So his attitude today is logical: “Until we have a clear enough answer, we cannot move forward.”
We publish below an extract of Bishop Fellay’s hour-long interview with Fr. Alain Lorans on Radio Courtoisie, January 26, 2017.
Fr. Alain Lorans: Speaking of letting the Society in, of course we can’t help thinking of the canonical offers that have been made; there was talk of a prelature and recently Bishop Schneider said he had invited you to accept the canonical propositions soon and not to be too demanding, or in any case, not to wait for everything to be perfect. Where does all this stand? Did you really receive this invitation? And in that case, would a doctrinal union become a secondary issue? What exactly is the Society’s position?
Bishop Fellay: As far as Bishop Schneider goes, he did write to me, but a long time ago now; a long time, I mean, perhaps a year ago. So I do not have anything recent from him. In any case, recently, no, I have not received anything from him.
Other than that, the structure is not the problem. The structure, I think, is well established; there are still some points, shall we say, some finer points. The main idea is, really, it is adequate, it suits our needs. So for that, I am satisfied. Again, there are details that need improving and matters that still need to be discussed. The problem is not with this structure that they are offering us. If that was the only issue, we would say “yes” in a heartbeat. But it is not the problem.
The problem is, once again, this battle of ideas. Is a Church that for forty years has imposed a way of thinking, this modernist way of thinking against which we fight, against which, or because of which we were even declared schismatic and everything else, outside of the Church; is this Church ready, yes or no, to let us continue on our path?
Archbishop Lefebvre used to speak of “letting us make the experiment of Tradition”. Are they going to let us, yes or no? Or are they waiting for us at a bend in the road, are they going to tell us tomorrow that we “have to fall into line”? To accept what we have been fighting against for forty years? That, we are not about to give up.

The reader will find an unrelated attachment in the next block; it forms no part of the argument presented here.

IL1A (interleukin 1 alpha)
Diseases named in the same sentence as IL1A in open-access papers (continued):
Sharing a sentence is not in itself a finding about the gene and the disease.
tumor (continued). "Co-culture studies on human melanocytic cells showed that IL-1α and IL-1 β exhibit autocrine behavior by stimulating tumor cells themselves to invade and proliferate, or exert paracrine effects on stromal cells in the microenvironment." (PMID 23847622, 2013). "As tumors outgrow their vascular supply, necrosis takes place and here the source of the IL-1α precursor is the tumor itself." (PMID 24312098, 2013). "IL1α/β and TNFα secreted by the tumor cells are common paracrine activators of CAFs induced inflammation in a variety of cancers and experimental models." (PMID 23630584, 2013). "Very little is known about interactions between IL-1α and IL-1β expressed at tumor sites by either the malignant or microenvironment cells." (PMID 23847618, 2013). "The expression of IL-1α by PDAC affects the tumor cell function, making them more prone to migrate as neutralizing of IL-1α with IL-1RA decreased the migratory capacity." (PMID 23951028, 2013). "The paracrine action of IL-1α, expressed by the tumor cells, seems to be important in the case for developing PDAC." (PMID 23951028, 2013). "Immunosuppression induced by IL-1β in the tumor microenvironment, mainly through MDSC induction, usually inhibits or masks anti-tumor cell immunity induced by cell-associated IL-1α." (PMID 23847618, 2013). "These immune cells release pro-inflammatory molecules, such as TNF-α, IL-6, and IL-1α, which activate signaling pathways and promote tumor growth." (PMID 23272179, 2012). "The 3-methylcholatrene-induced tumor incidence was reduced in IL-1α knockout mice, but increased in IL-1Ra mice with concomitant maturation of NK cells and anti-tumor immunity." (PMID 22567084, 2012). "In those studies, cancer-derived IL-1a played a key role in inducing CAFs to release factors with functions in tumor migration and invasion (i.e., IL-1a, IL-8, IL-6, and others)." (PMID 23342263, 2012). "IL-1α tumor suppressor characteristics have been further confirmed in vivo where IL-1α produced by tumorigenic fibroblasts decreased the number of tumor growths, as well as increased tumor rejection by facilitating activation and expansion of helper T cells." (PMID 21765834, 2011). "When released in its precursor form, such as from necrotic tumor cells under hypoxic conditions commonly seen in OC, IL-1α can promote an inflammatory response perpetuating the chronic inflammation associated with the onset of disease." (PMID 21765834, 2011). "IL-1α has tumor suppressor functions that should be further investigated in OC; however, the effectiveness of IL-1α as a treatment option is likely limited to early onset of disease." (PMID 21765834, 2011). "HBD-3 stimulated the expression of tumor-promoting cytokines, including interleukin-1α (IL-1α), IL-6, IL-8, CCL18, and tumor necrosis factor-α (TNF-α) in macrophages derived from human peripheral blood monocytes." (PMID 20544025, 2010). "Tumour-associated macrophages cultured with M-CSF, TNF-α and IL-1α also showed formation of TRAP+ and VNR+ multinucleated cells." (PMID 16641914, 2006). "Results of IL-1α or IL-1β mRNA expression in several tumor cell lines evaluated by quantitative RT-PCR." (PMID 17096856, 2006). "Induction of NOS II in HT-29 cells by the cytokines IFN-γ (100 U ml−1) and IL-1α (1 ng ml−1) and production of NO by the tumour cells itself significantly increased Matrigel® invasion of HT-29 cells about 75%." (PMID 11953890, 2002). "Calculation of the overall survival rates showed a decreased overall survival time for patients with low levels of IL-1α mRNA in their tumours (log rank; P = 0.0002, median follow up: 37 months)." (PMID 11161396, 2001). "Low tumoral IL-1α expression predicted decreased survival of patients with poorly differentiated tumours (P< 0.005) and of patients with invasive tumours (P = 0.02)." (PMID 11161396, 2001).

So it is all there, really; that is where the question lies. With these new, more open attitudes, when they tell us some things are not required criteria for being Catholic, there seems to be a path opening up. Now, is it just a door, or is it really a path? Is it a safe path? I mean, are we really going to be able to continue as we are? For us it is obvious that this is not the end.
Error remains error. So we remain today, just as before, just as convinced that there are errors that have been spread in the Church and that are killing the Church.
And of course, we understand that it takes time to purify and remove these errors, we understand. Men cannot be changed just like that; all sorts of bad habits have been acquired now; even just bringing back the holy liturgy. We understand very well that it cannot be done overnight. So if things take time, that is one thing, but is the intention even there? Is there any intention to leave this way of thinking that was imposed at the Council?
And we see, at least in the authorized voices, shall we say, the leading voices, that they are saying, “No, no. No, no, we shall continue along the same lines.” So we remain outlaws. Well, tolerated outlaws, and we might even say, in the most astonishing way, with Pope Francis we are more than tolerated, but we remain on the outskirts.
So are things going to stay as they are? Are things going to move ahead? Or tomorrow are we going to be swallowed up by this movement that, once again, is killing the Church? That is the question. And until we have a clear enough answer, we cannot move forward.
The full text of the conference will be available in the near future.